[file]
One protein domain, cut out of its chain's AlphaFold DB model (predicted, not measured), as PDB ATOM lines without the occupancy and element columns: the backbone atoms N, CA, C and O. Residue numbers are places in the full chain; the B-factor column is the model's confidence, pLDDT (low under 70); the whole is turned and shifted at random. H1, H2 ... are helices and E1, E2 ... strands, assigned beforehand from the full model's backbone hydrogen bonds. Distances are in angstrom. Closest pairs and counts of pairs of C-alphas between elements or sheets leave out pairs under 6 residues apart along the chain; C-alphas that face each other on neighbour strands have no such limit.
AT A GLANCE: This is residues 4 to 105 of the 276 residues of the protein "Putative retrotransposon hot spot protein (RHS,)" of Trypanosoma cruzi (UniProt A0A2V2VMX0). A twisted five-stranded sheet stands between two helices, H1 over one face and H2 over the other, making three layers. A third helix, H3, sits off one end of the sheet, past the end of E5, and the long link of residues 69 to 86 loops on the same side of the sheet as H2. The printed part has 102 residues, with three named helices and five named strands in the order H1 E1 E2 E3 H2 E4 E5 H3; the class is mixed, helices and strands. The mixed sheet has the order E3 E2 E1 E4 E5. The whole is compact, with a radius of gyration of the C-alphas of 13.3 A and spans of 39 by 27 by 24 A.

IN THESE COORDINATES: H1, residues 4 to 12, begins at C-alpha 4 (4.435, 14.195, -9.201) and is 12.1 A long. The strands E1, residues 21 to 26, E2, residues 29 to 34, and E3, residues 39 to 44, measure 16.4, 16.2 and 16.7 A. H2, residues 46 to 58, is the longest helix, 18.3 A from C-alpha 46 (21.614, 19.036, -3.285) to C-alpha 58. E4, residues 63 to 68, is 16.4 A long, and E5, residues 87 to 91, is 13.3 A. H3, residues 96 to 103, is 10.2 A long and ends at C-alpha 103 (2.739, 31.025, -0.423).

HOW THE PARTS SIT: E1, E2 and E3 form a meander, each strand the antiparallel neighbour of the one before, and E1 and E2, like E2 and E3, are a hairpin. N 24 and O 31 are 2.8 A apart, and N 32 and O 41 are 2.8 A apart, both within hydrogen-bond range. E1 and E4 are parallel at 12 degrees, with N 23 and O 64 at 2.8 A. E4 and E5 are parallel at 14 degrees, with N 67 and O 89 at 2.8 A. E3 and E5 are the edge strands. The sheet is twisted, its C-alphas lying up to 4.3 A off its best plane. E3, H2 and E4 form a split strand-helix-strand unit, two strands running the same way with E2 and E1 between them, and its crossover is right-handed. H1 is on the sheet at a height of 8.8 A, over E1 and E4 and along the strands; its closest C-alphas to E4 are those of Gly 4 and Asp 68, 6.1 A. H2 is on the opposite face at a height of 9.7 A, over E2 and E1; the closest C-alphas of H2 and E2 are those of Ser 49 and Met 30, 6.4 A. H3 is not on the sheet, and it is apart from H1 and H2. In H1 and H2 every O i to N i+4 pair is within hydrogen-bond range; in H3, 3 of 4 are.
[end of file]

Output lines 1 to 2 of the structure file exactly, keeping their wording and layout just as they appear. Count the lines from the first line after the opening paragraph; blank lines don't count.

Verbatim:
AT A GLANCE: This is residues 4 to 105 of the 276 residues of the protein "Putative retrotransposon hot spot protein (RHS,)" of Trypanosoma cruzi (UniProt A0A2V2VMX0). A twisted five-stranded sheet stands between two helices, H1 over one face and H2 over the other, making three layers. A third helix, H3, sits off one end of the sheet, past the end of E5, and the long link of residues 69 to 86 loops on the same side of the sheet as H2. The printed part has 102 residues, with three named helices and five named strands in the order H1 E1 E2 E3 H2 E4 E5 H3; the class is mixed, helices and strands. The mixed sheet has the order E3 E2 E1 E4 E5. The whole is compact, with a radius of gyration of the C-alphas of 13.3 A and spans of 39 by 27 by 24 A.

IN THESE COORDINATES: H1, residues 4 to 12, begins at C-alpha 4 (4.435, 14.195, -9.201) and is 12.1 A long. The strands E1, residues 21 to 26, E2, residues 29 to 34, and E3, residues 39 to 44, measure 16.4, 16.2 and 16.7 A. H2, residues 46 to 58, is the longest helix, 18.3 A from C-alpha 46 (21.614, 19.036, -3.285) to C-alpha 58. E4, residues 63 to 68, is 16.4 A long, and E5, residues 87 to 91, is 13.3 A. H3, residues 96 to 103, is 10.2 A long and ends at C-alpha 103 (2.739, 31.025, -0.423).